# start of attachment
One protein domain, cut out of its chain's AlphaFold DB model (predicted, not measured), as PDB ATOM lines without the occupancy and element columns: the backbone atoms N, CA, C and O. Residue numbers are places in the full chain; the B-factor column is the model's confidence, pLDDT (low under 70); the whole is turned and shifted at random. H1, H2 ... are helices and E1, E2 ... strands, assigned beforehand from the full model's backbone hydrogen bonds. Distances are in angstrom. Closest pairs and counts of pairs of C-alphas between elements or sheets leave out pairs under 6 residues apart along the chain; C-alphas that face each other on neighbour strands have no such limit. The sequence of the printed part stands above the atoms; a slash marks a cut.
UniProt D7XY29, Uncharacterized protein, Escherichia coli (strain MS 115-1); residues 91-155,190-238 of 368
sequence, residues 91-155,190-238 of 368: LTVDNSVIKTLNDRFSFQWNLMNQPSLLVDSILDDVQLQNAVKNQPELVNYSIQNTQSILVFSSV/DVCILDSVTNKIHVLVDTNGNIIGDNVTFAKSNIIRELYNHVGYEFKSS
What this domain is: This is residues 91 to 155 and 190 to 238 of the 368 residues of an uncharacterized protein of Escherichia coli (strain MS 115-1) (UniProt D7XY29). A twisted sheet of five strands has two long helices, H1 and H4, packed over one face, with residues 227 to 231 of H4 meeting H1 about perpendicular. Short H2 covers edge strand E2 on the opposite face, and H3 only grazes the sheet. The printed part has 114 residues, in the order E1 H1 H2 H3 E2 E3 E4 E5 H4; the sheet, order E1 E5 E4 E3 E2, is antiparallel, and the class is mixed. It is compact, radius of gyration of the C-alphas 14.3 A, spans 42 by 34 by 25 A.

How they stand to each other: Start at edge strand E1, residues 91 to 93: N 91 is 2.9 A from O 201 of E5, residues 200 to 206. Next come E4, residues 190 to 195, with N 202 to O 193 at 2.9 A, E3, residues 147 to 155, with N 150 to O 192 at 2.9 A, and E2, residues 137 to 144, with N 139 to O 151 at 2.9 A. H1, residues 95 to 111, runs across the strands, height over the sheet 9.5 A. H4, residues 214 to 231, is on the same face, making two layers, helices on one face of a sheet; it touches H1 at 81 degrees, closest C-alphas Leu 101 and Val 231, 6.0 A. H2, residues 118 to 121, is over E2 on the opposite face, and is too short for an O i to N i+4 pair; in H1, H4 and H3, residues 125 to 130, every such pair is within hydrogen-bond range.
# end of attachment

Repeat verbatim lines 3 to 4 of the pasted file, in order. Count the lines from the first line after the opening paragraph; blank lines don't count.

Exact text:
What this domain is: This is residues 91 to 155 and 190 to 238 of the 368 residues of an uncharacterized protein of Escherichia coli (strain MS 115-1) (UniProt D7XY29). A twisted sheet of five strands has two long helices, H1 and H4, packed over one face, with residues 227 to 231 of H4 meeting H1 about perpendicular. Short H2 covers edge strand E2 on the opposite face, and H3 only grazes the sheet. The printed part has 114 residues, in the order E1 H1 H2 H3 E2 E3 E4 E5 H4; the sheet, order E1 E5 E4 E3 E2, is antiparallel, and the class is mixed. It is compact, radius of gyration of the C-alphas 14.3 A, spans 42 by 34 by 25 A.

How they stand to each other: Start at edge strand E1, residues 91 to 93: N 91 is 2.9 A from O 201 of E5, residues 200 to 206. Next come E4, residues 190 to 195, with N 202 to O 193 at 2.9 A, E3, residues 147 to 155, with N 150 to O 192 at 2.9 A, and E2, residues 137 to 144, with N 139 to O 151 at 2.9 A. H1, residues 95 to 111, runs across the strands, height over the sheet 9.5 A. H4, residues 214 to 231, is on the same face, making two layers, helices on one face of a sheet; it touches H1 at 81 degrees, closest C-alphas Leu 101 and Val 231, 6.0 A. H2, residues 118 to 121, is over E2 on the opposite face, and is too short for an O i to N i+4 pair; in H1, H4 and H3, residues 125 to 130, every such pair is within hydrogen-bond range.